Framework – Your First Framework Part 1

Creating our framework

In the last article, we discussed the definition of a framework and expanded on it. And we tried to understand that the idea of writing your own framework isn’t quite as scary as you might think. 

So today, we’re going to take the first step in to creating your first framework for testing web applications in Selenium. Before we begin, I recommend reading the ‘Selenium – What is it?’ article, so you at least understand the basics of Selenium and WebDriver code. 

The most important part of any Selenium based framework is that it can launch a browser, and have the flexibility to launch a variety of browsers to cover cross browser testing. And that is what our first class is going to be. Rather than do what most sites do when they go through framework tutorials, I’m going to do an article per class, but make sure that by the end of the article, you understand what’s being done, why it’s being done and my thinking behind the way I’ve done. It’s all too easy to assume that you understand code when giving examples, but if I go and put 5 classes in an article and skim across all of them, and you don’t understand any of it, how will the next article be of any help? With that said, let’s begin:

using OpenQA.Selenium;
using OpenQA.Selenium.Chrome;
using System;
using System.Net;
using NUnit.Framework;

namespace AutomationFramework.Engine
{
    public static partial class Driver
    {
        public static TimeSpan TimeOut = new TimeSpan(0, 1, 0);
        public static TimeSpan PollingInterval = new TimeSpan(0, 0, 2);

        public static void SetImplicitTimeout(TimeSpan timeout)
        {
            DriverBase.Instance.Manage().Timeouts().ImplicitWait = timeout;
        }
        
        public static void SetImplicitTimeout()
        {
            SetImplicitTimeout(TimeOut);
        }

        public enum DriverType
        {
            InternetExplorer,
            Chrome,
            Edge
        }

        public static void Initialise(DriverType driverType, TimeSpan? implicitWait)
        {
            var initialiseTimeout = implicitWait ?? TimeOut;

            try
            {
                switch (driverType)
                {
                    case DriverType.InternetExplorer:
                        var internetExplorerOptions = new InternetExplorerOptions { IntroduceInstabilityByIgnoringProtectedModeSettings = true, AcceptInsecureCertificates = true };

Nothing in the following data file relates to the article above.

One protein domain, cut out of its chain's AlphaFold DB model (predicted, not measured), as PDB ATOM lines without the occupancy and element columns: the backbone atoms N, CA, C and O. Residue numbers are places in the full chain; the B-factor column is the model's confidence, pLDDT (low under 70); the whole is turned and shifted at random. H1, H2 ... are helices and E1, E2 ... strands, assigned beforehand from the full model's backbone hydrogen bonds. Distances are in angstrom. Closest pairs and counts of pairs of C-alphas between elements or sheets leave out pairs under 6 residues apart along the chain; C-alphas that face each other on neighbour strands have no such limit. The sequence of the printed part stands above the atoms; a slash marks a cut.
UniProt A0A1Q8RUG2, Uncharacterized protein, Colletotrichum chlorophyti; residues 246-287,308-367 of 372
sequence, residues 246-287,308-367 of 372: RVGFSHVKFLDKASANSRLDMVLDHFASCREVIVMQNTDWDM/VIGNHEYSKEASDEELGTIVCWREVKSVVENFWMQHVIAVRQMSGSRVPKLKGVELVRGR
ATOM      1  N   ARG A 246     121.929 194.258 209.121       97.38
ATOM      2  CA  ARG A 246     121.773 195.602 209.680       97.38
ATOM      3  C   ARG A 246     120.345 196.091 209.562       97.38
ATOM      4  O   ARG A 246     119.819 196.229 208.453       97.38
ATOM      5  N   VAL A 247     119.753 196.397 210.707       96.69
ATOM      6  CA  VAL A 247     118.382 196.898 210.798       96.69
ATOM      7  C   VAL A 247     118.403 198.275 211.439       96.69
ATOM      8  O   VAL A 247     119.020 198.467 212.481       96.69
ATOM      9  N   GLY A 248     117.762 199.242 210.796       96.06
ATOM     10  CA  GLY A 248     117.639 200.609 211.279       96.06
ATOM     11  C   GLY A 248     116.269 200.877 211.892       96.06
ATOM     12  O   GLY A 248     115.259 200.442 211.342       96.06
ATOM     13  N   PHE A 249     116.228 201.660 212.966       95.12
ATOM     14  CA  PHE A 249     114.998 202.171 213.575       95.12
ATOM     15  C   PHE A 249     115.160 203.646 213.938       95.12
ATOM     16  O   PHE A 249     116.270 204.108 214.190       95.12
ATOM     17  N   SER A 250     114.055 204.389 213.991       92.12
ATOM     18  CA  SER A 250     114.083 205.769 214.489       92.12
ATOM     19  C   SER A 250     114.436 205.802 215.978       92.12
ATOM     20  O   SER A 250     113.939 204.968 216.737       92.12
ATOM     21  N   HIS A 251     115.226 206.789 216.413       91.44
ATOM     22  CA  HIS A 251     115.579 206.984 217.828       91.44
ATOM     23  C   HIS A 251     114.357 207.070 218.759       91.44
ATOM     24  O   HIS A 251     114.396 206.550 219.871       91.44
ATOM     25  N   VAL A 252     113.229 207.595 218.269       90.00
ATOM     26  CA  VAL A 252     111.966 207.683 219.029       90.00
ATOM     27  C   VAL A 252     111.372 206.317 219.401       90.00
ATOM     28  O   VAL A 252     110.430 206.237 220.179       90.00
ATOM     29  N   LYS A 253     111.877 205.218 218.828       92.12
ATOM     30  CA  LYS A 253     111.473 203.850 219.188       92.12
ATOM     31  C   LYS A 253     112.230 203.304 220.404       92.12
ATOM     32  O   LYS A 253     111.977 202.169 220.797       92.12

DriverBase.Instance = new InternetExplorerDriver(TestContext.CurrentContext.TestDirectory, internetExplorerOptions));
                        break;
                    case DriverType.Edge:
                        var edgeExplorerOptions = new EdgeOptions { AcceptInsecureCertificates = true };
                        DriverBase.Instance = new EdgeDriver(TestContext.CurrentContext.TestDirectory, edgeExplorerOptions));
                        break;
                    case DriverType.Chrome:
                        var chromeOptions = new ChromeOptions();
                        chromeOptions.AddArguments("test-type");
                        chromeOptions.AddArguments("chrome.switches", "--disable.extensions");
                        DriverBase.Instance = new ChromeDriver(TestContext.CurrentContext.TestDirectory, chromeOptions, implicitWait);
                        break;
                }
            }
            catch (WebDriverException)
            {
                throw new WebDriverException($"Failed to initialise the {driverType.DescriptionAttribute()} web driver for Selenium");
            }

            DriverBase.Instance.Manage().Window.Maximize();
            
            if(null != implicitWait)
            {
                SetImplicitTimeout((TimeSpan)implicitWait);
            }
        }
    }
}

There are many ways to approach this, but the one we’re going to take in this example is to create our WebDriver instance via a switch statement that will take a parameter at another point in the framework. Depending on the parameter passed, we will create a browser specific WebDriver instance with some options. But let’s break each bit of code down in to detail.

The first thing I should cover is the fact that our class is a partial class. The partial keyword is used to essentially break large classes down in to smaller classes across several files, purely for readability and keeping tidy code. But this is part of a bigger class that is Driver. We’ll cover the other partial classes later on.

Once we get inside the class we get to these few lines: